Some authors suggest that finance and payment arrangements are best determined and controlled by the community as a whole (Leyland, 1998). Community groups have scale economies in purchasing drugs and materials and are potentially more sustainable than external funding sources (De Haan and Bekure, 1991). However, community consensus over financial issues is difficult to obtain, and individual CLWs may be better placed to develop their own payment structures (McCorkle, 1997). There are many examples of poor administration and outright corruption where community groups have been placed in charge of administering finances or medicine supplies, commonly through revolving funds (McCorkle and Mathias, 1995). Ultimately, livestock producers are the best regulators of the pricing system, since in most cases they are prepared to pay the prices charged while the service is effective and will presumably stop paying if the service deteriorates.

Financial commitment to training and supervision is a prerequisite for sustaining CLW programmes. It remains a contentious issue, however, since such programmes are invariably set up to relieve the financial commitments of veterinary services. Continued support is also vital in sustaining the motivation of CLWs. There is evidence that the level of activity is hard to maintain, even when refresher training and follow-up support are in place. Young (1988) identifies problems in sustaining the enthusiasm and reliability of CLWs and suggests that selection is a key problem. Many authors suggest that allegiance to the community together with a modest income is motivation enough, since respect and standing within communities is a primary goal for CLWs. However, most programmes concede that financial remuneration is important for many CLWs (Grandin, Thampy and Young, 1991). Clearly, there is need for better understanding of the motivation of CLWs if that motivation is to be maintained.


Several questions concerning the role and effectiveness of CLW programmes remain unanswered. The article has identified the need for a framework of operational methodologies flexible enough to be relevant in different contexts and to offer a guide for the decentralized management system characteristic of most CLW programmes. At the policy level, there is strong argument for the liberalization and clarification of service regulations and veterinary drug controls if CLWs are to play an effective role in service delivery. At the project level, however, there remains evidence that key stakeholders, including veterinary professionals, are excluded from the project planning process, limiting the integration of services and the sustainability of the CLW concept.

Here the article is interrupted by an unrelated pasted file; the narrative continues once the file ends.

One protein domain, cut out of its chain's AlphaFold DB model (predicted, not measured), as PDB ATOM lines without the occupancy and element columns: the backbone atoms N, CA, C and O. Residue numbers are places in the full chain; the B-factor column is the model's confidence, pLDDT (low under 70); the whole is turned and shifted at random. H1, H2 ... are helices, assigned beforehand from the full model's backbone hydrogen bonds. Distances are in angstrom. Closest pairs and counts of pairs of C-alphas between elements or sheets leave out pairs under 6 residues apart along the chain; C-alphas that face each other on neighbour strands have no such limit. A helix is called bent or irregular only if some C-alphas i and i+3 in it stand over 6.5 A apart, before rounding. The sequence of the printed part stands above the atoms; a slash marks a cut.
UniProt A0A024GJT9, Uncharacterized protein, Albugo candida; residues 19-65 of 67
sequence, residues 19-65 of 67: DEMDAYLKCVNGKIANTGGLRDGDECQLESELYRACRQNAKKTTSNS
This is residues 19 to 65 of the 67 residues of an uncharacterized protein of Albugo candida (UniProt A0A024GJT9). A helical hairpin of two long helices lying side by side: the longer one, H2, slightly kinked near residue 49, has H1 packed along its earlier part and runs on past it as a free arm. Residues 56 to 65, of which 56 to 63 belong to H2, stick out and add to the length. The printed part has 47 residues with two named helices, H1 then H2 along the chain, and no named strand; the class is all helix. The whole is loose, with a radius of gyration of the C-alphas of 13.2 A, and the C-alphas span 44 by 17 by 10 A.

The procedures and criteria for selecting trainees are crucial to their success and sustainability, yet there is only partial understanding of the interaction between selection and success. Until a clear definition of success is established, the role of selection and the criteria employed cannot be adequately assessed. As a starting point, CLW success must incorporate the level of activity, technical competence, role and coverage within the community, motivation and sustainability.

There is a direct link between the scarcity of reliable data on the impact, efficiency and quality of CLWs and the monitoring and evaluation systems built into many programmes. While the inherent difficulties of generating meaningful quantitative and qualitative data must be acknowledged, inadequate attention and resources appear to be allocated to generating information. There is need for investigation of new and innovative means, either for generating more quantitative impact data or for establishing improved methodologies for evaluating the qualitative data currently available.

Training procedures, syllabus development and support systems for CLW programmes are similar. One issue not fully explored is the diversity of producers' needs, particularly in mixed farming systems, and the implications for training course content. If there is a need for professional veterinarians to broaden their understanding of animal production and husbandry issues, then we can expect the same of CLWs if their role is to be sustained.

The sustainability of many CLW programmes remains in question. There is little discussion of the structures needed to sustain - either financially or physically- the support and training needs of CLWs over time. While progress is being made on the day-to-day financing and cost recovery issues governing CLW activities, many programmes remain dependent on external funding for more structural expenses. There is scope to develop a more comprehensive model for CLW programmes, to address key questions of sustainability - including which institutions should provide follow-up support, training and supervision - and the identification of sustainable funding for those activities.